Ant assemblages have darker and larger members in cold environments

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Peer-Reviewed Research
  • SDG 13
  • Abstract:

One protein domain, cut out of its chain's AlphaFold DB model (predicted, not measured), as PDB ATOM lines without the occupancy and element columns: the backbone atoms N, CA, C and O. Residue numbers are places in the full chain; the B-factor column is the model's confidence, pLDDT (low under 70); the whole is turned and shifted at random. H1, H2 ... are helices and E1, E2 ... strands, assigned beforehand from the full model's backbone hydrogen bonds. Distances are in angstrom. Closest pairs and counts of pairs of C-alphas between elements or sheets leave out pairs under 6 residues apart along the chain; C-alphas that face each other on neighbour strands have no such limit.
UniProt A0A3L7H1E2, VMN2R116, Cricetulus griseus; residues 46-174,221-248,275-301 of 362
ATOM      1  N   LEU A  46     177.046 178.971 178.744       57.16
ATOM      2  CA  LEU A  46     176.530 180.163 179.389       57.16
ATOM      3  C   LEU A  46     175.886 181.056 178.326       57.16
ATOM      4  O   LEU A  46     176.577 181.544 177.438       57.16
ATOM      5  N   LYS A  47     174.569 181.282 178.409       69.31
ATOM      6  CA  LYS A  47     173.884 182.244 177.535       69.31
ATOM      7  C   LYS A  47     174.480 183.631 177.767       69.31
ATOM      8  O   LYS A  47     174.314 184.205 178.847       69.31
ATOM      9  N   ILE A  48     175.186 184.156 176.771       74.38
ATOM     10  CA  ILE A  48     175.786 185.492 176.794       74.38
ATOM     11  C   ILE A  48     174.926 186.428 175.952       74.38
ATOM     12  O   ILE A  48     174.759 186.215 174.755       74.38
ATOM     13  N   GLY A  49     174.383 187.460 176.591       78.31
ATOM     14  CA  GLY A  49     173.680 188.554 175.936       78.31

AIM : In ectotherms, the colour of an individual’s cuticle may have important thermoregulatory and protective consequences. In cool environments, ectotherms should be darker, to maximize heat gain, and larger, to minimize heat loss. Dark colours should also predominate under high UV-B conditions because melanin offers protection. We test these predictions in ants (Hymenoptera: Formicidae) across space and through time based on a new, spatially and temporally explicit, global-scale combination of assemblage-level and environmental data. LOCATION : Africa, Australia and South America. METHODS : We sampled ant assemblages (n5274) along 14 elevational transects on three continents. Individual assemblages ranged from 250 to 3000 m a.s.l. (minimum to maximum range in summer temperature of 0.5–35 8C). We used mixed-effects models to explain variation in assemblage cuticle lightness. Explanatory variables were average assemblage body size, temperature and UVB irradiation. Annual temporal changes in lightness were examined for a subset of the data. RESULTS : Assemblages with large average body sizes were darker in colour than those with small body sizes. Assemblages became lighter in colour with increasing temperature, but darkened again at the highest temperatures when there were high levels of UV-B. Through time, temperature and body size explained variation in lightness. Both the spatial and temporal models explained c. 50% of the variation in lightness. MAIN CONCLUSIONS : Our results are consistent with the thermal melanism hypothesis, and demonstrate the importance of considering body size and UVB radiation exposure in explaining the colour of insect cuticle. Crucially, this finding is at the assemblage level. Consequently, the relative abundances and identities of ant species that are present in an assemblage can change in accordance with environmental conditions over elevation, latitude and relatively short time spans. These findings suggest that there are important constraints on how ectotherm assemblages may be able to respond to rapidly changing environmental conditions.